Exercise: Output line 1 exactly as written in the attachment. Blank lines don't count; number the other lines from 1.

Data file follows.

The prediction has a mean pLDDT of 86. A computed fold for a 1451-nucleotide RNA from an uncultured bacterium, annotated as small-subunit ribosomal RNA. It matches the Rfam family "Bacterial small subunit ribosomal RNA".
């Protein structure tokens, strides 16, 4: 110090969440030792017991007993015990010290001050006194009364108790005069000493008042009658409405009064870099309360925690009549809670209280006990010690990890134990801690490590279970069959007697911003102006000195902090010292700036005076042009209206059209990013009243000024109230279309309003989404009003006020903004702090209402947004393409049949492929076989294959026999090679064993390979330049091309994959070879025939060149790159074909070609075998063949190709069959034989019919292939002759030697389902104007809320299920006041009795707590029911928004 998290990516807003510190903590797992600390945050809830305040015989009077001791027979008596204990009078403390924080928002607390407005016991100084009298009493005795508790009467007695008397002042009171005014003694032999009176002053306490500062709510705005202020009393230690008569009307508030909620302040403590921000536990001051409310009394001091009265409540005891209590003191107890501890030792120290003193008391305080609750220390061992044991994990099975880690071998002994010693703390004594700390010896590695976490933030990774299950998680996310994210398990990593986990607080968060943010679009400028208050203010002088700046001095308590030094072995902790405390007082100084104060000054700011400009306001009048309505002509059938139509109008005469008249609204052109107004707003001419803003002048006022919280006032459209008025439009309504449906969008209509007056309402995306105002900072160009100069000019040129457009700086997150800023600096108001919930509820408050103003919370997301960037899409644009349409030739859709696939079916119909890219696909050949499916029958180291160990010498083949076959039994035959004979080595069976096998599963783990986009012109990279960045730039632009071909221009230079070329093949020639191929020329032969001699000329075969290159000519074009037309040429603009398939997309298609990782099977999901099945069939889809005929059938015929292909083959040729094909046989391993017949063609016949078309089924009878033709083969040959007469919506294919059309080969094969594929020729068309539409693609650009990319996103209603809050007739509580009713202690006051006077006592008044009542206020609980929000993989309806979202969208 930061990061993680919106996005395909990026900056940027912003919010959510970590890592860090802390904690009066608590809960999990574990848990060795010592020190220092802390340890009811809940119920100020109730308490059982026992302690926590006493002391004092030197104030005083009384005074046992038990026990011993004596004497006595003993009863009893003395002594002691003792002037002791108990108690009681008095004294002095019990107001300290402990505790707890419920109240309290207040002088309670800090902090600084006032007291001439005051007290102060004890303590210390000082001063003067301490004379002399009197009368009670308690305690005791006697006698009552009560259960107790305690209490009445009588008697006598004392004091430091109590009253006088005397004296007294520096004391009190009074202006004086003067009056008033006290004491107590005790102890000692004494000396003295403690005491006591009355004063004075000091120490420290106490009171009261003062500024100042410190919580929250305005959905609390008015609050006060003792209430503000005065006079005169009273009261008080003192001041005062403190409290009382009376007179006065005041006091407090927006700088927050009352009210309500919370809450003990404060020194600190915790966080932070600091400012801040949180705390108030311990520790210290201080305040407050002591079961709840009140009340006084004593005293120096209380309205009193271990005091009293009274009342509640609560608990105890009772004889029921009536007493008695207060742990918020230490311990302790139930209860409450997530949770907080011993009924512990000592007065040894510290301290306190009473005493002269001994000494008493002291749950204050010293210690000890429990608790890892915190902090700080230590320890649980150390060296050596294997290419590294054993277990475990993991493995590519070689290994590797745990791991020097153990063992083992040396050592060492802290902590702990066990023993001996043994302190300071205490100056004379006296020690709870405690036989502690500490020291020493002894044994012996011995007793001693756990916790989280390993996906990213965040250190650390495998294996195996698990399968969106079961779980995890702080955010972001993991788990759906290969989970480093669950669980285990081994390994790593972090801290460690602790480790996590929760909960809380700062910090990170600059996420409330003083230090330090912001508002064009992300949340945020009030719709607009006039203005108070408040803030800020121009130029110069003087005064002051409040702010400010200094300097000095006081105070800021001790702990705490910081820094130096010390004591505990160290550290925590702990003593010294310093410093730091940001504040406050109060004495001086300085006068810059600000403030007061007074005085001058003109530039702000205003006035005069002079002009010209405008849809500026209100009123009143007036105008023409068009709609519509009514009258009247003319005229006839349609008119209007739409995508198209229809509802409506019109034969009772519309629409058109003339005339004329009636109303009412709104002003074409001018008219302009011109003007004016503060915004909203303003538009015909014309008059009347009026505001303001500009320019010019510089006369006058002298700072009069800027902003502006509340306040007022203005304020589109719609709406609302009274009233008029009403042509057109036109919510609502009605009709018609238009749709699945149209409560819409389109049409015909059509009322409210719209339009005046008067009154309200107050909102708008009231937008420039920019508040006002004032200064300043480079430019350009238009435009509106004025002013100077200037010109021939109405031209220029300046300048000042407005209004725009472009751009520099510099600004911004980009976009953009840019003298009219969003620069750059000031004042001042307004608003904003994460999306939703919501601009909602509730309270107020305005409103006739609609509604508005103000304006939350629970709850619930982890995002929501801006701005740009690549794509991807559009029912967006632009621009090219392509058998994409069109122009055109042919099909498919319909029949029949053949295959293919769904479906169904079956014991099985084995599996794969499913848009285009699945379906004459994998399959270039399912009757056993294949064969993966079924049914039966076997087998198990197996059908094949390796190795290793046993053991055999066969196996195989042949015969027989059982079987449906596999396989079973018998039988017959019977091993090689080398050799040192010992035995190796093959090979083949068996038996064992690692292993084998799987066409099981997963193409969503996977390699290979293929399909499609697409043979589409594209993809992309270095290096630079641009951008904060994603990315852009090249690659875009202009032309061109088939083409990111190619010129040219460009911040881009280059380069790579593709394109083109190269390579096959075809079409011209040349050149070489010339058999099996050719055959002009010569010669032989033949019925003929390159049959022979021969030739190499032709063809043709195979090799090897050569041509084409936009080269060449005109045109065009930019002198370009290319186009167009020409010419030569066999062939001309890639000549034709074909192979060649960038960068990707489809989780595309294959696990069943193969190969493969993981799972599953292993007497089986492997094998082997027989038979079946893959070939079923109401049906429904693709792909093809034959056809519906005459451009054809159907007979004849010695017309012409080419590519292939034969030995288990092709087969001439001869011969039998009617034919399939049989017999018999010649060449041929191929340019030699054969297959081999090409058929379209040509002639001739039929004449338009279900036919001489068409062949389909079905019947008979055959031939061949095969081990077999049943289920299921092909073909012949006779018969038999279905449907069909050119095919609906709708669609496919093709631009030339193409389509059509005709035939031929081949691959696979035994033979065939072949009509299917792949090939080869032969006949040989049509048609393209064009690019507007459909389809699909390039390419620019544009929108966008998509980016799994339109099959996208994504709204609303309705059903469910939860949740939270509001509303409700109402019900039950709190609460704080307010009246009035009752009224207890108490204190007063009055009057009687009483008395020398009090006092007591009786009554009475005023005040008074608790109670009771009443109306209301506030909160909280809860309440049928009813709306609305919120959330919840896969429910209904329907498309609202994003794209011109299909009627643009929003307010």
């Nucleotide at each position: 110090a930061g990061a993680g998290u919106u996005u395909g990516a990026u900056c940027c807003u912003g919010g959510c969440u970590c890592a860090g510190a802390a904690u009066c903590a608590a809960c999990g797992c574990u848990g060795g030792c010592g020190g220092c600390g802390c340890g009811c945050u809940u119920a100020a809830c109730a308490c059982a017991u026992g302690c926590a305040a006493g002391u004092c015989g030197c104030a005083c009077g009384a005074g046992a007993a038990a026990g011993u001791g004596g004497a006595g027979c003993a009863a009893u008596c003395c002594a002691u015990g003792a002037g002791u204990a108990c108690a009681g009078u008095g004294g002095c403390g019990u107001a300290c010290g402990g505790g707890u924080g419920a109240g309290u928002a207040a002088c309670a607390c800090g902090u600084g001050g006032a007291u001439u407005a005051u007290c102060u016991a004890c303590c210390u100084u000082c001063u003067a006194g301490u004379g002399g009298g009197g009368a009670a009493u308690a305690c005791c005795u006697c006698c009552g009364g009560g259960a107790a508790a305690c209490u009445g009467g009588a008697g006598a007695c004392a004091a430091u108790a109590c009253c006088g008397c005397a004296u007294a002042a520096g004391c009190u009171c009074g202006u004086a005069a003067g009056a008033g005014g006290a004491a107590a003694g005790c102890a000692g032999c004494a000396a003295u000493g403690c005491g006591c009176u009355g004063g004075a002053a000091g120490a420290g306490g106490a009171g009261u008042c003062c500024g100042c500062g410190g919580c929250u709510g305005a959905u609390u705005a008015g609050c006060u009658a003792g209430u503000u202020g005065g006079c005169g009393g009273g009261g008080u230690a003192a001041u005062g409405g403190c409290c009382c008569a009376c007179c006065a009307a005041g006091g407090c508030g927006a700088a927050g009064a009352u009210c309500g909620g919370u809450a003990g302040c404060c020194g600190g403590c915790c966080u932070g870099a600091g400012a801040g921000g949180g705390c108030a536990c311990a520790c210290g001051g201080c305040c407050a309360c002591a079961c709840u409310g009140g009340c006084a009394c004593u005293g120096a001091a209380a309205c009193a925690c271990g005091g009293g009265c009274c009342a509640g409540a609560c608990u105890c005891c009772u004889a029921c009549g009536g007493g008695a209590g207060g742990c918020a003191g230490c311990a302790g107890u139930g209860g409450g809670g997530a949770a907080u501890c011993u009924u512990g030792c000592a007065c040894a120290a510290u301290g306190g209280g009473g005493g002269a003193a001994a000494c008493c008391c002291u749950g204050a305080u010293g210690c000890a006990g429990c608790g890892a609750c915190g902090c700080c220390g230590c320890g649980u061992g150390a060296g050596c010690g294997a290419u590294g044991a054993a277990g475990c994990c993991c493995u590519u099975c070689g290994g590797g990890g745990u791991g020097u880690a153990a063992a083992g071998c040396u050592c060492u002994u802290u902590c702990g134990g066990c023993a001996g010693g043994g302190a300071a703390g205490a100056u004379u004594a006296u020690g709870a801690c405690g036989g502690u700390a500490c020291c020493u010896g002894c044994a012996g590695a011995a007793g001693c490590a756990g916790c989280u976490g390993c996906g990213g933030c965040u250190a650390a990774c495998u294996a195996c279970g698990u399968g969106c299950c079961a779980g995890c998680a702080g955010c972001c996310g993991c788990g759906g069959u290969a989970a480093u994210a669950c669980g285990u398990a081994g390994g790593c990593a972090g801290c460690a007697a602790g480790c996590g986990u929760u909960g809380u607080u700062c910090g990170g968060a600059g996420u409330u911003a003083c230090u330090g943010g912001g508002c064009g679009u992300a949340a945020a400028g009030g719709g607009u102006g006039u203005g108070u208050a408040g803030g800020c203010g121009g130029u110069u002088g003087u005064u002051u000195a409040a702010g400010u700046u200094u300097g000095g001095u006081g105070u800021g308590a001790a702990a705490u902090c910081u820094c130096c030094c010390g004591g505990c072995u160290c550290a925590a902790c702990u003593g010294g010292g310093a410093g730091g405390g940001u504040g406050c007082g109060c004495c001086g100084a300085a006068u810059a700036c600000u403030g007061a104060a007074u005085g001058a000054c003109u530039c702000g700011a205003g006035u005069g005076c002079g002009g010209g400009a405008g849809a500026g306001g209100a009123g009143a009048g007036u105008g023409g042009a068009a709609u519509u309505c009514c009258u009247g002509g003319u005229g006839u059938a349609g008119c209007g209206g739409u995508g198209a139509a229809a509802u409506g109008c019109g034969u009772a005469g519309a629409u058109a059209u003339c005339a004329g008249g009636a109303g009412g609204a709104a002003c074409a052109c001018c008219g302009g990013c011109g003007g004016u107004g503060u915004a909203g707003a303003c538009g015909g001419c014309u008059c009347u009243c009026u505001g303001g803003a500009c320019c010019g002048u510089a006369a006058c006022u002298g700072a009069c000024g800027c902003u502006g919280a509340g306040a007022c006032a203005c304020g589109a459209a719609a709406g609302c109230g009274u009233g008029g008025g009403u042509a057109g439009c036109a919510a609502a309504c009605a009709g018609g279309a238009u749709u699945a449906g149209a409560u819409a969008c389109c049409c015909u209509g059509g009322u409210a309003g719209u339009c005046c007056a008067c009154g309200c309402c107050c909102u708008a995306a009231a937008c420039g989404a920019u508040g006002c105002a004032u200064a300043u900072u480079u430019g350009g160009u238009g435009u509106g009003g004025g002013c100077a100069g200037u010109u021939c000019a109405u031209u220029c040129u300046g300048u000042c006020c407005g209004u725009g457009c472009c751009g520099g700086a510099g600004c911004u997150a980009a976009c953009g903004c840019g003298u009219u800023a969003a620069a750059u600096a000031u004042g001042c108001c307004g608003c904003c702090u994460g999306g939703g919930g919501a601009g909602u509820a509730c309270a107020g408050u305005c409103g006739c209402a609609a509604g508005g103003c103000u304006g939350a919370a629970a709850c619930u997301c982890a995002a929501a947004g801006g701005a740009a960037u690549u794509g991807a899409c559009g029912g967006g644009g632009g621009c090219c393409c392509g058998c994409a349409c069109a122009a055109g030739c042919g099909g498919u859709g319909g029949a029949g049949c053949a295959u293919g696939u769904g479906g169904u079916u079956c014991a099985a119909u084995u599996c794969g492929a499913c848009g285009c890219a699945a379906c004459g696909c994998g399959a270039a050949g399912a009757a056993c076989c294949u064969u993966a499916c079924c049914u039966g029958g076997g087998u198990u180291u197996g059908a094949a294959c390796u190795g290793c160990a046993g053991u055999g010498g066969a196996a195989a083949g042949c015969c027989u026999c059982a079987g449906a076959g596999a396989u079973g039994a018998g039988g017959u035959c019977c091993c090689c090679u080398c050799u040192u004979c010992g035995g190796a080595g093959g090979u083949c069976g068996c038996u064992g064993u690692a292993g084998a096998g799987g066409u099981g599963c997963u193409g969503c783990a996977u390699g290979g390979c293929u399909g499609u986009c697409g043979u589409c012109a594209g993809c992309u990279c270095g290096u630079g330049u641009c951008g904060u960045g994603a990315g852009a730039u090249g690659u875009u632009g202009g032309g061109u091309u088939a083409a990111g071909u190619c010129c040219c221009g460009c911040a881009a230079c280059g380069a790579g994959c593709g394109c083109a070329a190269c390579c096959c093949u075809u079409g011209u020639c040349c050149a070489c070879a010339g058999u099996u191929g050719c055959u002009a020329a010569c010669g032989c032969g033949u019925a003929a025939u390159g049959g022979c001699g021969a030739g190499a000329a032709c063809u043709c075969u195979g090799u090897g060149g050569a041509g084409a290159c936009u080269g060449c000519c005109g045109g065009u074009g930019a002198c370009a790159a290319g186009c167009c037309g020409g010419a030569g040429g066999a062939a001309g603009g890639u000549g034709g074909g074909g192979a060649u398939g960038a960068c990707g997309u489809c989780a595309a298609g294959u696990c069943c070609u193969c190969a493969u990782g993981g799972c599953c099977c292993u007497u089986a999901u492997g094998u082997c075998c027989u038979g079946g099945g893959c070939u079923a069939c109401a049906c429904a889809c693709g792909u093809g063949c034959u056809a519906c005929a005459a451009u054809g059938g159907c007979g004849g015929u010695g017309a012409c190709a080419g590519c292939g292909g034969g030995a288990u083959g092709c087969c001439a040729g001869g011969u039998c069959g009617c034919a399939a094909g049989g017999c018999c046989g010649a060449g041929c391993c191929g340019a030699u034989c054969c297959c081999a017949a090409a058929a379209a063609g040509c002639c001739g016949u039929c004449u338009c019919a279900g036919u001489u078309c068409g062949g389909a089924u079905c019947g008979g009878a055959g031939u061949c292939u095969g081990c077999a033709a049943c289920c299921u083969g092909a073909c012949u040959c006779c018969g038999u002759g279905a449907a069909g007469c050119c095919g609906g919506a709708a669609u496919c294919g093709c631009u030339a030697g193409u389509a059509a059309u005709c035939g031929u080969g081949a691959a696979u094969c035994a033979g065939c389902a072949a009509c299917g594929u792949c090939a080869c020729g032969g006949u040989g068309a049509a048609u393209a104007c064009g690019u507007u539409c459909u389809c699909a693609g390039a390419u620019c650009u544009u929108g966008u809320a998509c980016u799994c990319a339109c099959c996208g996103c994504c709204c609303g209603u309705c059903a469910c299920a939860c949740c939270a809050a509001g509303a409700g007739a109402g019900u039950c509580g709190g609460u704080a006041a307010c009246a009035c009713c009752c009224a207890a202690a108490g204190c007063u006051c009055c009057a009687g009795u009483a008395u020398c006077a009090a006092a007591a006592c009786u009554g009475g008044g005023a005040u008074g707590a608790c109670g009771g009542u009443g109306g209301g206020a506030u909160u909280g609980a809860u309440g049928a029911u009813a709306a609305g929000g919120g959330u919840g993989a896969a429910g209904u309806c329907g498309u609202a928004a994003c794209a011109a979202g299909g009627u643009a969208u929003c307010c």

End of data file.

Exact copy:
The prediction has a mean pLDDT of 86. A computed fold for a 1451-nucleotide RNA from an uncultured bacterium, annotated as small-subunit ribosomal RNA. It matches the Rfam family "Bacterial small subunit ribosomal RNA".